The album that introduced the world to Bruce Springsteen remains a uniquely impressive entry in his expansive canon
Some albums feel like they emanated from a place, rising off the streets like steam in a heatwave. You don’t need to know New Jersey, to have strolled the boardwalks of Asbury Park or Long Branch or sunk beers at The Stone Pony to appreciate the authenticity and specificity of Greetings From Asbury Park, N.J. It’s all deep in the album’s DNA, like a smell of decades past that is as much a part of a thrift store jacket as its stitches. It just can’t be faked.
Right from the tumbling chords and word salad of ‘Blinded By The Light’, Asbury Park sets out its stall as a comprehensive run through the building blocks that constructed the Bruce Springsteen of 1972. It’s overwhelmingly Dylanesque in a way that Springsteen hasn’t been since, but a Dylan in thrall to classic rock ‘n’ roll, sweat-drenched soul revues and youthful optimism. It’s confident in a way that few debuts are, the result of years of time-served as a band-leader in New Jersey clubs. And more than anything, it’s got an excitable, raw energy as if Springsteen couldn’t stop the words and music pouring out of him like a torrent.
Most younger Springsteen fans will have come to Asbury Park later on, entering via his blockbusters of the 70s and 80s and eventually winding their way around to his first two albums once they’ve covered the “essentials”. That’s understandable. Their retrospective role in his legacy is as initial steps that nearly lost him his record deal and tanked his career before it even started. That’s not a fair assessment of their quality but it isn’t totally inaccurate. As an introduction, Asbury Park is baffling, it’s overwhelming, it’s consistently brilliant.
Asbury Park is filled with now-classic songs, songs that sit apart from most of Bruce’s later work in their verbosity and endearing lack of refinement. With Born To Run, he would learn to streamline his lyrics and impose more defined structure on even his lengthier compositions, but here, the songs feel like the dog walking the man – and both are getting a much-needed workout.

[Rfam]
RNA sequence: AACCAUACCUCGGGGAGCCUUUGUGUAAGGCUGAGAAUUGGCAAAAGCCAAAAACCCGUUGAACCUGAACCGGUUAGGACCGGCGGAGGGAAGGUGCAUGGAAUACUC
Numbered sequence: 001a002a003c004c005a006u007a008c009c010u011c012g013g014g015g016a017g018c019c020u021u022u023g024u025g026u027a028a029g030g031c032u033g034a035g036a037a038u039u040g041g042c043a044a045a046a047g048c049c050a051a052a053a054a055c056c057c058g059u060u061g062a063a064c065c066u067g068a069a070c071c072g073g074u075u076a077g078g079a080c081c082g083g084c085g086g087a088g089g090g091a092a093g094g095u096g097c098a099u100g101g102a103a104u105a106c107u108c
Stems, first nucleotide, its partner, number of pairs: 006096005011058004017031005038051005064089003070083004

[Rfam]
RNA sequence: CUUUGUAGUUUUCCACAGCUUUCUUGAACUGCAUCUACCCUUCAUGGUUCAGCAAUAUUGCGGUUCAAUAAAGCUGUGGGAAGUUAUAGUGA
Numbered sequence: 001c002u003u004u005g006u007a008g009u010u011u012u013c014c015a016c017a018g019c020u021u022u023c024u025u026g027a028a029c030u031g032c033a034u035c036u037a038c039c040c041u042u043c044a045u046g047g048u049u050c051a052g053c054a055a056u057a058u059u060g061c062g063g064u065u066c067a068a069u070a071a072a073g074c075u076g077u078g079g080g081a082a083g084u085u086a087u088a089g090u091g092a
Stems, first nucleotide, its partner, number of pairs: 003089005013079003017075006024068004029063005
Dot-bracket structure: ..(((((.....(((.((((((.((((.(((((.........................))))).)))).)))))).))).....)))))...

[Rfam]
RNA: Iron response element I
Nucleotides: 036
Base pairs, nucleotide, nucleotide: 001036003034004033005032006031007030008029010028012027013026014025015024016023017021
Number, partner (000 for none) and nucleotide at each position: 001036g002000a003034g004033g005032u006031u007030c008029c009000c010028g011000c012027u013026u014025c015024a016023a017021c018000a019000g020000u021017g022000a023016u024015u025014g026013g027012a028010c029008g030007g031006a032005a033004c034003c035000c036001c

Take the closer, ‘It’s Hard To Be A Saint In The City’. It feels like the band can’t quite decide on the tempo, pushing and pulling each other in thrilling directions. Bruce is clinging onto his tongue like it’s going to get him killed. By the end, he sounds like he’s about to pass out if he doesn’t take a breath. The whole thing feels epic, but it’s only three minutes long.
The swinging instrumentation, carnival organ and Bruce’s mile-a-minute verbosity all add to the album’s shoreline feel, casting the band as a cocksure gang of young men seeking out mild devilment on the boardwalk. They’re the kind of rogues you can’t help but root for, bouncing off the world and each other on songs like ‘For You’, ‘Spirit In The Night’ and ‘Growing Up’.
The youthful exuberance is only punctured by ‘Lost In The Flood’, a brooding cautionary tale with vivid wordplay such as: “Nuns run bald through Vatican halls, pregnant, pleading immaculate conception”. It’s a staggering song that foreshadows the talent for getting under America’s skin that Bruce would return to on songs like ‘Stolen Car’, ‘My Hometown’ and ‘American Skin’.
Bruce would never make another album that sounds anything like Greetings From Asbury Park, N.J. And there’s something satisfying about that. The old adage says that you’ve your whole life to write your first album and six months to write your second. Asbury Park feels like Bruce’s whole life up to that point, a line drawn between Bruce Springsteen, the wirey, bearded young man with dreams of stardom and Bruce Springsteen the bona fide superstar.
Pianist David Sancious said recently that when he first watched Bruce play these songs to an audience, he thought: “As soon as the world knows about this guy, it’s all over. Everybody is going to get it.” It took a little longer for the world to know about Bruce Springsteen, but Sancious was proved right in the end.